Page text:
Disparities in education, income among second generation immigrants

The Migration Information Service published this week a study of education, language speaking, and income patterns among Latin American and Asian second generation immigrants in southern California (San Diego) and southern Florida (Miami/ fort Lauderdale). I plucked out of the study some interesting figures on relative educational attainment and income of the family in which the second generation immigrant – usually at their mi 20s – is living.
At the low end of educational attainment and family income are Cambodian and Laotians in southern California and Haitians in southern Florida. In contrast, “At the other end, the combination of high parental human capital, a high proportion of intact families, and a neutral context of reception (as defined above), led second-generation Chinese and other Asians to extraordinary levels of educational achievement, only matched in South Florida by the offspring of upper-middle-class Cuban exiles who attended private schools. Vietnamese youths also did quite well despite low average levels of parental education.”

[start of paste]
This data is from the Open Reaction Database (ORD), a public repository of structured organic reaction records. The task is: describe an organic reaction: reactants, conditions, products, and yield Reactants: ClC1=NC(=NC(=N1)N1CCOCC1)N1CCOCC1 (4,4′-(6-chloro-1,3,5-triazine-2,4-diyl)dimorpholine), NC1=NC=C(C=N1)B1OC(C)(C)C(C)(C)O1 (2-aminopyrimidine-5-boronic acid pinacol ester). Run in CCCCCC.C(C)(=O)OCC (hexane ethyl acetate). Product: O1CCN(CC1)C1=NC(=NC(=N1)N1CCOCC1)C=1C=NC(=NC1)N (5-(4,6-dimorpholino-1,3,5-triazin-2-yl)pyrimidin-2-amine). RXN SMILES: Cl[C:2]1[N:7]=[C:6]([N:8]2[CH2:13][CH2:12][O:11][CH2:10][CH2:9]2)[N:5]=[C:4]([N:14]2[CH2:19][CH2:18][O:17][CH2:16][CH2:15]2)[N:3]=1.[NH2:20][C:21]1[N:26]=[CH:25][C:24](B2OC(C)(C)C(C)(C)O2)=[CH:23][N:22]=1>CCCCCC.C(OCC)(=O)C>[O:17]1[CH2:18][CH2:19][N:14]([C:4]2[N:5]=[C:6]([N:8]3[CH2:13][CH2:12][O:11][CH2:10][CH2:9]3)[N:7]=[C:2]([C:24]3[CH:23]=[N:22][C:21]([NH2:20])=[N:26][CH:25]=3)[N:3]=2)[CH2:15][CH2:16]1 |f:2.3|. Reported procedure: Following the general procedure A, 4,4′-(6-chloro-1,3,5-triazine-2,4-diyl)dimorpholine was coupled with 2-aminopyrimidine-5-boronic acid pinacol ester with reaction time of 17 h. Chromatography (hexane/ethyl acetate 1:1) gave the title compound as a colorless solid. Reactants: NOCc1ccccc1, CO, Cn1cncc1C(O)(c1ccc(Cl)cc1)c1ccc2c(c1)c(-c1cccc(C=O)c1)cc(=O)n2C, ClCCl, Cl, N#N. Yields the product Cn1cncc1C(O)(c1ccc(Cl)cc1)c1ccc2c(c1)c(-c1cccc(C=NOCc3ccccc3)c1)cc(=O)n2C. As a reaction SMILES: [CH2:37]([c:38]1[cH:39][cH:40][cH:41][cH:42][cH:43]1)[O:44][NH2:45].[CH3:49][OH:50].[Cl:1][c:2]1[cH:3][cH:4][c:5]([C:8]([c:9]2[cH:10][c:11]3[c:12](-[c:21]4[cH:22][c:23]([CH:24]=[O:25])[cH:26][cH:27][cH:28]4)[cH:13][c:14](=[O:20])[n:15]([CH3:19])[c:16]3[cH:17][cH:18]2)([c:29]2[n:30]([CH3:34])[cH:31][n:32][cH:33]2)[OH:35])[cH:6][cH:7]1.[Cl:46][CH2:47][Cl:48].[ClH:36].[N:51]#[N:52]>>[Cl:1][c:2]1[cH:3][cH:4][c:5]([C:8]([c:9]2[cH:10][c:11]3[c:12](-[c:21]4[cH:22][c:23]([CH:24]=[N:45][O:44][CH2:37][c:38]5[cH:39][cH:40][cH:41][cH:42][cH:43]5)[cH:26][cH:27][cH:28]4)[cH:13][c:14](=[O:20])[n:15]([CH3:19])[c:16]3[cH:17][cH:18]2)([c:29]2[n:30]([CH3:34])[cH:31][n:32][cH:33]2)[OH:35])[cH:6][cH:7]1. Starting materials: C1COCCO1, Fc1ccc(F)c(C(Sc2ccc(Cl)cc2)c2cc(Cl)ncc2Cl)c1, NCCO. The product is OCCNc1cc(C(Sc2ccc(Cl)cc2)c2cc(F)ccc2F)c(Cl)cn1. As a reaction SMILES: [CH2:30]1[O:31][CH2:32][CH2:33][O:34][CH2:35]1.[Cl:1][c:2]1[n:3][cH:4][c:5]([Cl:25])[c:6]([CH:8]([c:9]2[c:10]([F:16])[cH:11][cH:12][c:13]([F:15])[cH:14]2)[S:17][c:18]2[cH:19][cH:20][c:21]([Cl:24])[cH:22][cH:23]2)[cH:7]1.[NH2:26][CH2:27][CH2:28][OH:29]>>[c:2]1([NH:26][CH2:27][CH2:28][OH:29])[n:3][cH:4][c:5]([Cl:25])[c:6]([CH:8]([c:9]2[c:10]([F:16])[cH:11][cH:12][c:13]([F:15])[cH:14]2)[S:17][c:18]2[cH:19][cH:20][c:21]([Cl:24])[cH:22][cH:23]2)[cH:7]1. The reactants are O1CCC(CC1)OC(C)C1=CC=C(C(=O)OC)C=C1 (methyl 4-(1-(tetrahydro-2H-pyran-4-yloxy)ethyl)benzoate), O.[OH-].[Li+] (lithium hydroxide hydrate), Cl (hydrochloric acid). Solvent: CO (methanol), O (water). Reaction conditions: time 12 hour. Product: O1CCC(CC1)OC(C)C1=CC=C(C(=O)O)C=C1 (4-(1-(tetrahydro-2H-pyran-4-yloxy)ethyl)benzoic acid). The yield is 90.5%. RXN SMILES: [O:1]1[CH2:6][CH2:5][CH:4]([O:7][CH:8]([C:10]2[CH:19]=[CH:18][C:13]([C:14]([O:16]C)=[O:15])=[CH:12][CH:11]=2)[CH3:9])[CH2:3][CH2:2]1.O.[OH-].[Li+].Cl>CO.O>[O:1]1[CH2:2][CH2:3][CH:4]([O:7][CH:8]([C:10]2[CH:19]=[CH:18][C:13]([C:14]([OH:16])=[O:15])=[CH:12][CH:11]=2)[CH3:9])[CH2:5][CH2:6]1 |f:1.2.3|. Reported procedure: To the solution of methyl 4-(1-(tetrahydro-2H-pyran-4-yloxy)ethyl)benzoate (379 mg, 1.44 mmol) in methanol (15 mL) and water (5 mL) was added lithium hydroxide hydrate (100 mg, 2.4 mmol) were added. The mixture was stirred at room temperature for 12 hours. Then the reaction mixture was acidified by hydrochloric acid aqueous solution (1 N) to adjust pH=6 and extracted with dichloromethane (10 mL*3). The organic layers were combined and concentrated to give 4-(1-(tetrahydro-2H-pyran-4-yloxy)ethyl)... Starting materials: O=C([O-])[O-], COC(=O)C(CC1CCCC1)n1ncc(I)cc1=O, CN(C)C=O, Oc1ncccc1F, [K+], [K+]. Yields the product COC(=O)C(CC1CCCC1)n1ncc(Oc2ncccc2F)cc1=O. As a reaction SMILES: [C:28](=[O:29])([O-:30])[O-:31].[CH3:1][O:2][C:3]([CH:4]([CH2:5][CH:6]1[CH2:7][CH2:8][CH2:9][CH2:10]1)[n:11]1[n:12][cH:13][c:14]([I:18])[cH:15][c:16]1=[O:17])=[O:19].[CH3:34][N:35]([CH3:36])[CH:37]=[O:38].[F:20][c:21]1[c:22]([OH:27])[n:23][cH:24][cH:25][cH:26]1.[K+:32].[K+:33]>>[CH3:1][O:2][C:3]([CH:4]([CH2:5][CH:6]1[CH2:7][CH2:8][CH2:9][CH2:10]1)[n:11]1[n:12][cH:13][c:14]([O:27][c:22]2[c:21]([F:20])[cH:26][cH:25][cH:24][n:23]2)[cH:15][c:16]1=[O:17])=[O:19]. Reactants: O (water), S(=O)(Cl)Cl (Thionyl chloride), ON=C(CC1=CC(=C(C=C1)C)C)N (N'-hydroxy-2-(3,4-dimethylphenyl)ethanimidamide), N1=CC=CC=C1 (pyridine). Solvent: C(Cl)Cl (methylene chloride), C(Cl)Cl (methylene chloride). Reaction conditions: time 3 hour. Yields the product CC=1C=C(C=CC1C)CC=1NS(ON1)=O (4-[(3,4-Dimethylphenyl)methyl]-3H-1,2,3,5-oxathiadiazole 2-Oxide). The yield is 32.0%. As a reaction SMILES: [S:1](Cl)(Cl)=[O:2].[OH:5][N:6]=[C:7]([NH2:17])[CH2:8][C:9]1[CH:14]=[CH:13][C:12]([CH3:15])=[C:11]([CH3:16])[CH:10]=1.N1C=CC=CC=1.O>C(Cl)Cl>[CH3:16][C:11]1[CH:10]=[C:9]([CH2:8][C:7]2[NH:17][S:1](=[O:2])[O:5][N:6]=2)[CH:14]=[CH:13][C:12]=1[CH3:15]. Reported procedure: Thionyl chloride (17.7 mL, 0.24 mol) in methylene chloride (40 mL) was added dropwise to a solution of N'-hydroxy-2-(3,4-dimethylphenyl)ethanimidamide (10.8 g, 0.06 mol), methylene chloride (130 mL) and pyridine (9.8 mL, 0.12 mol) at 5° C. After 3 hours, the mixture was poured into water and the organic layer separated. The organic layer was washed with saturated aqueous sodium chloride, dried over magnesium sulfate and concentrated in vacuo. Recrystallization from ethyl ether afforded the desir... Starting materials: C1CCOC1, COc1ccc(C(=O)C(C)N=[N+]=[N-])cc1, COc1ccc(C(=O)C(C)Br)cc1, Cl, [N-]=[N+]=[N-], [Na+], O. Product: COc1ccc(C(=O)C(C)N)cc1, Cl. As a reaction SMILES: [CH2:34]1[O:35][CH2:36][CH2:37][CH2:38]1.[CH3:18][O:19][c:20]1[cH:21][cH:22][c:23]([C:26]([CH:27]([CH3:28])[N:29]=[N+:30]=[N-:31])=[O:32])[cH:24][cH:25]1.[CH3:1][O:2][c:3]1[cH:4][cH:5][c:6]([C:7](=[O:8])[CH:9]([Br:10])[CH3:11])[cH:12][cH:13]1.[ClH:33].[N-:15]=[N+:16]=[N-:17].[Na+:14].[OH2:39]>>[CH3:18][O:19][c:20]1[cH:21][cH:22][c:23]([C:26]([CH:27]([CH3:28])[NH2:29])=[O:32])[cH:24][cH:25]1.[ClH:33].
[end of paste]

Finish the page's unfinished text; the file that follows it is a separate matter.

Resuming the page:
The schedule below lists the region, the nationality, the percentage of high school students who did not go onto higher education, and the average family income. The educational attainment percentage is the share who did NOT go onto higher ed.
These education figures don’t jibe well with national average. Nationally, about 36% do not go onto higher ed. Higher ed utilization rates are notoriously complicated to estimate. The higher education participation figures by nationality seem much too high. However, I think we can use these figures to
*compare* the nationalities below. Chinese second generation people are most active in higher education among all groups. Cambodians and Laotians have the worst rate for post high school education.
How to read the list below…an example: Among Filipinos in southern California, 2nd generation persons were less inclined to pursue post high school education than were Vietnamese, other Asians and Chinese. The median income of the households in which the second generation resides is, for Filipinos, about $55,000 – much higher than any other listed nationality for that region.
Southern California:
Cambodian, Laotian 45.9%, $25,179
Chinese 5.7% $33,611
Filipino 15.5%, $55,323
Mexican 38% $32,585
Vietnamese 12.6% $34,868
Other, Asian 9.1%, $40,278
Other, Latin American 25.5%, $31,500
South Florida
Colombian 17%, $45,948
Cuban (Private School) 7.5%, $70,395
Cuban (Public School) 21.7%, 48,598
Haitian 15.3%, $26,974
Nicaraguan 26.4% $47,054
West Indian 18.1%, $30,326